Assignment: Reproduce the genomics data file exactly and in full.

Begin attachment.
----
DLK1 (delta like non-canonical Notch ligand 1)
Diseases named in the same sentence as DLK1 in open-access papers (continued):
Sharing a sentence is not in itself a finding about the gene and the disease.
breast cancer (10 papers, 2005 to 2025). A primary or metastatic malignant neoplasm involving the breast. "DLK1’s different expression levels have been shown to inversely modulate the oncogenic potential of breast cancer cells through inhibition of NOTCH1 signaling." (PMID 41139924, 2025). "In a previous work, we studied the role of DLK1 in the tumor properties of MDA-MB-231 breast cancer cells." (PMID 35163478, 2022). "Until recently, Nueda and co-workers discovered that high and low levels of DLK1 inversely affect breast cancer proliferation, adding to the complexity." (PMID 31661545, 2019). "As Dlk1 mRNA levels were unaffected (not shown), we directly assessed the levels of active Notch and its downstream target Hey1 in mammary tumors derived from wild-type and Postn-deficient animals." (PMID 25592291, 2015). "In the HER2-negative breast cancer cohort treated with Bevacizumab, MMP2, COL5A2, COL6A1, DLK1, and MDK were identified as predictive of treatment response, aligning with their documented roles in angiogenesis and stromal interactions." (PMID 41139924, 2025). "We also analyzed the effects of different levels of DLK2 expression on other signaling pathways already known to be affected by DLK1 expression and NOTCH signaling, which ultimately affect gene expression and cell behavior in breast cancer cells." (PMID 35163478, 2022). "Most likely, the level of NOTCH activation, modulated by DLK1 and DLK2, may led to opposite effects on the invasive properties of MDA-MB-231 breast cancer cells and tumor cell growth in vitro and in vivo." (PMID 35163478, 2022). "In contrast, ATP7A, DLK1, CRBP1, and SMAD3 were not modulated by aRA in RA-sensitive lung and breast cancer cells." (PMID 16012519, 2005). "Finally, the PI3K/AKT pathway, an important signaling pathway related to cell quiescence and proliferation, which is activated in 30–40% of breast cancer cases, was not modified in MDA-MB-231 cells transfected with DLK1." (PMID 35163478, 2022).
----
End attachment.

DLK1 (delta like non-canonical Notch ligand 1)
Diseases named in the same sentence as DLK1 in open-access papers (continued):
Sharing a sentence is not in itself a finding about the gene and the disease.
breast cancer (10 papers, 2005 to 2025). A primary or metastatic malignant neoplasm involving the breast. "DLK1’s different expression levels have been shown to inversely modulate the oncogenic potential of breast cancer cells through inhibition of NOTCH1 signaling." (PMID 41139924, 2025). "In a previous work, we studied the role of DLK1 in the tumor properties of MDA-MB-231 breast cancer cells." (PMID 35163478, 2022). "Until recently, Nueda and co-workers discovered that high and low levels of DLK1 inversely affect breast cancer proliferation, adding to the complexity." (PMID 31661545, 2019). "As Dlk1 mRNA levels were unaffected (not shown), we directly assessed the levels of active Notch and its downstream target Hey1 in mammary tumors derived from wild-type and Postn-deficient animals." (PMID 25592291, 2015). "In the HER2-negative breast cancer cohort treated with Bevacizumab, MMP2, COL5A2, COL6A1, DLK1, and MDK were identified as predictive of treatment response, aligning with their documented roles in angiogenesis and stromal interactions." (PMID 41139924, 2025). "We also analyzed the effects of different levels of DLK2 expression on other signaling pathways already known to be affected by DLK1 expression and NOTCH signaling, which ultimately affect gene expression and cell behavior in breast cancer cells." (PMID 35163478, 2022). "Most likely, the level of NOTCH activation, modulated by DLK1 and DLK2, may led to opposite effects on the invasive properties of MDA-MB-231 breast cancer cells and tumor cell growth in vitro and in vivo." (PMID 35163478, 2022). "In contrast, ATP7A, DLK1, CRBP1, and SMAD3 were not modulated by aRA in RA-sensitive lung and breast cancer cells." (PMID 16012519, 2005). "Finally, the PI3K/AKT pathway, an important signaling pathway related to cell quiescence and proliferation, which is activated in 30–40% of breast cancer cases, was not modified in MDA-MB-231 cells transfected with DLK1." (PMID 35163478, 2022).